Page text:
Heparin         : use is controversial; heparin inhibits micro thrombi formation by neutralizing free circulating thrombin; shouldn’t be used unless bleeding is unmanageable by replacement therapy of FFP and platelets

NURSING CARE PLANS

Risk for impaired gas exchange

[See GI Bleeding] Related to: bleeding, disease
Defining characteristics: decreased Pa02 below 80 mmHg, dyspnea, tachypnea, increased work of breathing, restlessness, irritability, mental status changes, changes in blood pressure and pulse, decreased hemoglobin and hematocrit

Risk for fluid volume deficit

[See GI Bleeding] Related to: blood loss, altered coagulability
Defining characteristics: weight loss, oliguria, abnormal electrolytes, hypotension, tachycardia, decreased central venous pressures, decreased filling pressures, altered coagulation studies, lethargy, mental status changes

Risk for injury

Related to: hemorrhage, blood loss, altered coagulability
Defining characteristics: bleeding, exsanguination, decreased hemoglobin and hematocrit levels, increased fibrin split products, increased prothrombin time, decreased platelet count, increased partial thromboplastin time, decreased fibrinogen

Outcome Criteria

Patient will be free of unexplained bleeding and will have stable vital signs and hemodynamic pressures.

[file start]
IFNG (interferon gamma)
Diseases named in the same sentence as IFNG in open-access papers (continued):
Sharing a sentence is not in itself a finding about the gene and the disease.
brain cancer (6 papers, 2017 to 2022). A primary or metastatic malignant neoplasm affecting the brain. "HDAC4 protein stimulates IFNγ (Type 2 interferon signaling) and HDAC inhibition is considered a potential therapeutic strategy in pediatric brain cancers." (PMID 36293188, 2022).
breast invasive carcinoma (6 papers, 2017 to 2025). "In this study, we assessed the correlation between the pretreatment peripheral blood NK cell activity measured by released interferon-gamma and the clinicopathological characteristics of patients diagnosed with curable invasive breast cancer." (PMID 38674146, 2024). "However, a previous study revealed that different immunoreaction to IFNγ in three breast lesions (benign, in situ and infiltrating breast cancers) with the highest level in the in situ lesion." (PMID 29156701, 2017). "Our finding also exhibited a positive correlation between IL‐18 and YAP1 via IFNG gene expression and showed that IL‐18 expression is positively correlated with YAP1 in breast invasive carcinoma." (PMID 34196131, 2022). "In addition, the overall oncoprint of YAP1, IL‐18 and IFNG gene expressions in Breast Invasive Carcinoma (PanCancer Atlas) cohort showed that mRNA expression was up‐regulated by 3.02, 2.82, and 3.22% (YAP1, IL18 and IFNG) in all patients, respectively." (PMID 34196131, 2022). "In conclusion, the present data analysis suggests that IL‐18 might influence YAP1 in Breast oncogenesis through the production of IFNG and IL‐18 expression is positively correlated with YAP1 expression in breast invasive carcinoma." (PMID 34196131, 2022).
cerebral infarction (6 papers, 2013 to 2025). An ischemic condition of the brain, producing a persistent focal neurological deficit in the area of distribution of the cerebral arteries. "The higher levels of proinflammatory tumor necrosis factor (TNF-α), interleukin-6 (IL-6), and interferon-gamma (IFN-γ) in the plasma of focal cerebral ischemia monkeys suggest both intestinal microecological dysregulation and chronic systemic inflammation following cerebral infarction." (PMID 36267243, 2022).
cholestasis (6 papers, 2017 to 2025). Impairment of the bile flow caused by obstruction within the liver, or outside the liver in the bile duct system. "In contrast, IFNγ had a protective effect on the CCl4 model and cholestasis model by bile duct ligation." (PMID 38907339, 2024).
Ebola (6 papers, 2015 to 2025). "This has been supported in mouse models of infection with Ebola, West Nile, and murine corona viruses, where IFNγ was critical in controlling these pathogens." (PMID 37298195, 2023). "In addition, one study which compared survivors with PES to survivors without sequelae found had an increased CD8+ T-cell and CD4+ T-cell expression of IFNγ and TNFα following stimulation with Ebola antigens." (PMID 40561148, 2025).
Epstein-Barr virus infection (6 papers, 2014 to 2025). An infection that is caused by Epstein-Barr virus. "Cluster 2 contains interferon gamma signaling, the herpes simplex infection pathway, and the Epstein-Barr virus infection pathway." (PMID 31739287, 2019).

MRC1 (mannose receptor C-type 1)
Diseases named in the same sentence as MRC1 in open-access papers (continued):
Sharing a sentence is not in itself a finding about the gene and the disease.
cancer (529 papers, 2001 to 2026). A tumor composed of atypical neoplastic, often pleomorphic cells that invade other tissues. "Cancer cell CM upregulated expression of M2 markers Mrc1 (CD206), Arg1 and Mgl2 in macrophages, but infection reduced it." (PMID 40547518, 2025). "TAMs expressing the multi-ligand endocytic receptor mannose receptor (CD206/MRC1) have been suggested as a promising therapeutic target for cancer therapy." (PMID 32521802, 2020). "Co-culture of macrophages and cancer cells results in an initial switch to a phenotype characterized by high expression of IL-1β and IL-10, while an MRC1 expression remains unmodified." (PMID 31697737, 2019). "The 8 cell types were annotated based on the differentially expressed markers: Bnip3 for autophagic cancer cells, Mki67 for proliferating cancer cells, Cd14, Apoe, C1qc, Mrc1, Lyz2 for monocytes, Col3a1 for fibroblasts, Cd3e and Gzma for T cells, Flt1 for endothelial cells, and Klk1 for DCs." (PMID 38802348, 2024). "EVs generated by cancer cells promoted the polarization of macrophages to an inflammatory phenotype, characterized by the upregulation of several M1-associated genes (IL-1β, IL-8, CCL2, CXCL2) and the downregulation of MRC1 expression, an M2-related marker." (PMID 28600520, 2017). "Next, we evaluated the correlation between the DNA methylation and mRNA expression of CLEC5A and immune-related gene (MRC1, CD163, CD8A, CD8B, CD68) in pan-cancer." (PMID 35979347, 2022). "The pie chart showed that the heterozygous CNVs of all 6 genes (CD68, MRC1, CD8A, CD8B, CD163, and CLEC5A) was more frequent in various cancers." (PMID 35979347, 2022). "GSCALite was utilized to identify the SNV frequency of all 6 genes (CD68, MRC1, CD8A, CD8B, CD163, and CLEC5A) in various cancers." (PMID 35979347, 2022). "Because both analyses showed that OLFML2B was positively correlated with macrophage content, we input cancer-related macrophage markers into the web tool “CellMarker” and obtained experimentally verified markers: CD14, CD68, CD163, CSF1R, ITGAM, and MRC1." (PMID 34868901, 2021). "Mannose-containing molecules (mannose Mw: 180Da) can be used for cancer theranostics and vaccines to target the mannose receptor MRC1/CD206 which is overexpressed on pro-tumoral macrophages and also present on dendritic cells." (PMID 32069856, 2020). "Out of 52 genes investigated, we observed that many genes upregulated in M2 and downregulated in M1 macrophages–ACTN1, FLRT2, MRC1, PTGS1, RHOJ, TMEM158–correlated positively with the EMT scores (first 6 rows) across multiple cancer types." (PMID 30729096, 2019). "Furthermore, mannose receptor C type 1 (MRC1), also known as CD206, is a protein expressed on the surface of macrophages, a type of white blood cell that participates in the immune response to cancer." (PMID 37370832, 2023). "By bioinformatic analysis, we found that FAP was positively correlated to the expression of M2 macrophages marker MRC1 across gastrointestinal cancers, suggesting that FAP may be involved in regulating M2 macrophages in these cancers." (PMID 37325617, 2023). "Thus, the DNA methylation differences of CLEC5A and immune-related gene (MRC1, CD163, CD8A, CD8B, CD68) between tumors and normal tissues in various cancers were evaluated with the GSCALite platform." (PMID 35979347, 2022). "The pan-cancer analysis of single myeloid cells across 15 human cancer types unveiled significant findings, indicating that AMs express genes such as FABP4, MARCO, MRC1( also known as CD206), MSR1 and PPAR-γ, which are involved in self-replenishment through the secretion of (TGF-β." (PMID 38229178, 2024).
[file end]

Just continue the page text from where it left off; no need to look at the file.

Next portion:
INTERVENTIONS
RATIONALES
Identify and treat underlying disorder.
Treatment of cause and correction of coagulation problem is major goal of treatment. DIC is most often seen as the complication of an underlying infection, malignant disease, trauma, or shock state.
Administer IV fluids as ordered.
Large volumes may be required
to maintain circulating volume due to bleeding, and to maintain
hemodynamic status.
Administer blood and blood by products, such as cryoprecipitate, fresh frozen plasma, etc. as
ordered.
May be required to replace circulating blood volume and to help correct thrombocytopenia or
hypofibrinogenemia.
Administer supplemental oxygen
as warranted.
Decreased blood volume impairs
oxygen carrying capability and supplemental oxygen may be required to maintain oxygenation.
Observe patient for petechiae, bruising, overt and occult bleeding.
May be present with impending
DIC.
Monitor for dyspnea, hemoptysis, and decreased saturation; auscultate lung fields for adventitious breath sounds.
Crackles may be present and patient may exhibit these signs if
microemboli in the pulmonary circulation are present.
Monitor intake and output.
Microemboli or deposits of fibrin within the renal system may pre-
sent as renal insufficiency or
failure.
Administer heparin therapy as
ordered.
Controversial treatment may be
given to disperse clumped clot- ting factors, but is rarely used today.
Monitor lab work for coagulation studies and CBC.
Provides identification of effectiveness of therapy or worsening of condition.

Discharge or Maintenance Evaluation

·         Patient will have stable vital signs and hemodynamic pressures.
·         Patient will exhibit no bleeding tendencies or active hemorrhage.
·         Patient will exhibit no complications from other disease processes.
·         Patient will achieve and maintain adequate blood volume.
·         Patient will have underlying disease process corrected.


EmoticonEmoticon